Retreat at Graymoor

My friend Fred asked me over the summer if I'd like to tag along on the Secular Franciscan (i.e., Third Order) retreat at Graymoor in Garrison, New York in the Fall. Although I'm not in the third order, I have been interested in Graymoor both because the Society of Atonement friars have a chapel in Brockton I've visited for almost 20 years, and because of the Society's origins as an Episcopalian order which converted en masse to the Catholic many ways a forerunner of the Anglican Use. They were the first Western group received into full communion with the Catholic Church as a corporate body (there had, of course, been numerous Eastern churches which had blazed this path). So on Friday, October 17, a group of about 40 of us gathered at the Chapel of Our Savior near the Westgate Mall to begin our journey. After Mass, we boarded a bus (OK, after a two hour delay) and headed west.
The bell tower of the Chapel of St. Francis, the chapel that is part of the original friary, is a common symbol for Graymoor. Along with being the motherhouse of the order, Graymoor (also known as the Mount of the Atonement) is a center for ecumenical work, which is part of the founding charism of the Society of the Atonement.
Fr. Paul Wattson, the son of an Episcopalian clergyman, was ordained in the Episcopal Church following studies at the General Seminary in New York. He and a young socialite who corresponded with him felt led to work for Christian unity, and together founded the Society of the Atonement, a dual order of friars and sisters who adopted the rule of St. Francis in 1898.
The continuing work for Christian unity of Mother Lurana and Fr. Paul led them to seek unity under the Chair of St. Peter, and in 1908 they founded the Octave of Prayer for Church Unity, which runs from January 18, the feast of the Chair of St. Peter, to January 25, the feast of the Conversion of St. Paul. One year later, the order was received into the Catholic Church by order of His Holiness Pope St. Pius X, and allowed to maintain their form of life.
WE arrived late on Friday, and after supper and a brief conference in the Chapel, we got to bed. Early the next morning, after praying the Office of the Dead for my grandmother, who died on October 18, 2008, I joined some of my fellow pilgrims to watch the sun rise over the hills east of the Hudson River.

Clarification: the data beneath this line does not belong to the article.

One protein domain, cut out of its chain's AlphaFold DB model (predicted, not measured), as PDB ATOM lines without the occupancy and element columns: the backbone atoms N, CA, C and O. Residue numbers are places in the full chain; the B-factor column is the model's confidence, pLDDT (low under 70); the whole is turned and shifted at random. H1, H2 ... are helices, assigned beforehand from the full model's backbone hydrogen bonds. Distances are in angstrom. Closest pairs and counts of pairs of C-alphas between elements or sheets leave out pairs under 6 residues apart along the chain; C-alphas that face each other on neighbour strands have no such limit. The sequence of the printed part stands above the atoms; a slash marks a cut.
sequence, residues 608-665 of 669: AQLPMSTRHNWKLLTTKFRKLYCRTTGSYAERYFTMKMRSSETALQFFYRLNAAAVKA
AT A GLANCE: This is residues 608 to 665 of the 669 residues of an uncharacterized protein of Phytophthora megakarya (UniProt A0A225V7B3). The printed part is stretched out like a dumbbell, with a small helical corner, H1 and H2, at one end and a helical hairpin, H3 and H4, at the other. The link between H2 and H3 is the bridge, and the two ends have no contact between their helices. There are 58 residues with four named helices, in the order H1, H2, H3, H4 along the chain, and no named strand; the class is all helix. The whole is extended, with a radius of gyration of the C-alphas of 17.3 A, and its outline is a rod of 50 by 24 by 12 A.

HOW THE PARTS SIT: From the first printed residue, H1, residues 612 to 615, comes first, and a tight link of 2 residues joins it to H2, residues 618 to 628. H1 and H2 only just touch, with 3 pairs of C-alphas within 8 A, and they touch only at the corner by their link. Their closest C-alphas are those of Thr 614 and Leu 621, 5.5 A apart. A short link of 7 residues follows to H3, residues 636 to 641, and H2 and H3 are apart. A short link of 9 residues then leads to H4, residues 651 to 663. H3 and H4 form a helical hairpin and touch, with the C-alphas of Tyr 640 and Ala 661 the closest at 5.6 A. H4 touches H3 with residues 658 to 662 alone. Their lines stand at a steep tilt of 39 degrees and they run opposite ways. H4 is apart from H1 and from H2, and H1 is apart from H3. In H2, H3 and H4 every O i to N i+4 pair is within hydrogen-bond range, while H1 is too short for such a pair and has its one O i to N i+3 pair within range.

One of the oldest items on the mount is the cross above which Fr. Paul fashioned from cedar branches to claim the mountain in the name of Christ. Graymoor now consists of 26 acres on the eastern bank of the Hudson.
Another much visited cross on the property is the "9/11" cross, fashioned from girders taken from the ruins of the World Trade Center in New York City. Pieces were sent to various religious centers around the country, and this is situated in a meditation garden near the retreat center.
In the distance you can see the Hudson river nestled amongst the hills. The ruins are of St. Anthony's church, which had only the crypt built. The crypt church was used for many years, but lack of funds caused repairs to be put off, and now the building is but a shell.
Another small chapel on the mount is the Byzantine chapel. Several of the friars at one time had bi-ritual faculties, allowing them to celebrate Mass according to the Roman rite and one of the Eastern rites. Fred and I retired here in the early evening to chant Vespers.
A close up of the Byzantine altar.
St. Francis chapel is a classic chapel with rood screen, choir stalls and side altars. This is located in the original friary. The altar in this chapel is not the original one. It was replaced in 1926 with the altar that stood over the spot on Mount Alverna where St. Francis received the stigmata.
The statue of St. Francis over the altar is one of only two in the world created using the death mask of St. Francis.
A close-up of the face on the statue.
When it became clear that the money to complete St. Anthony's Church was not going to materialize, the friars under Fr. Paul constructed the outdoor shrine of St. Anthony. At the entrance to the grounds stands this altar of the Atonement.
St. Anthony's outdoor shrine. This was once a big draw during the warmer months, and the friars are planning to refurbish it so that it can again be used regularly.
A close-up of the altar at St. Anthony's Shrine. It is a beautiful, simple setting.
Surrounding the seats in the Shrine are outdoor Stations of the Cross.
The quest for the unity of Christians led Fr. Paul and the Society to institute the Octave of Prayer for Christian Unity. The week of prayer has gone through some name changes since the first one in 1908, but the goal of the week-long prayer remains the pray that "They may all be one." The poster above is from 1958.
Blessed Duns Scotus has a bit of history within my family circle. A Franciscan friar of great philosophical insight, his name was unfairly pressed into service during the height of anti-Catholicism in England by turning it into an insult for the foolish. I was pleased to find, not only this window in the Retreat house chapel, but also a book in the bookstore with the title Scotus for Dunces.
The Chapel of Our Savior in Brockton is where I first made the acquaintance of the friars, and I still visit here. This photo is from the Chapel's dedication in the late 1950s. Notice Cardinal Cushing seated to the left.
This intersection seemed just right as I reflected on Fr. Paul and Mother Lurana's journey and that of his spiritual heirs, the folk of the Anglican Use.
A converted air plane hanger that is used for Masses on Sunday when not only pilgrims and retreatants are present, but many people from the surrounding countryside.
A statue of Pope St. Pius X who approved the reception of the Society of the Atonement into the Catholic Church.
The tomb of Fr. Paul Wattson, behind the chapel of St. Francis.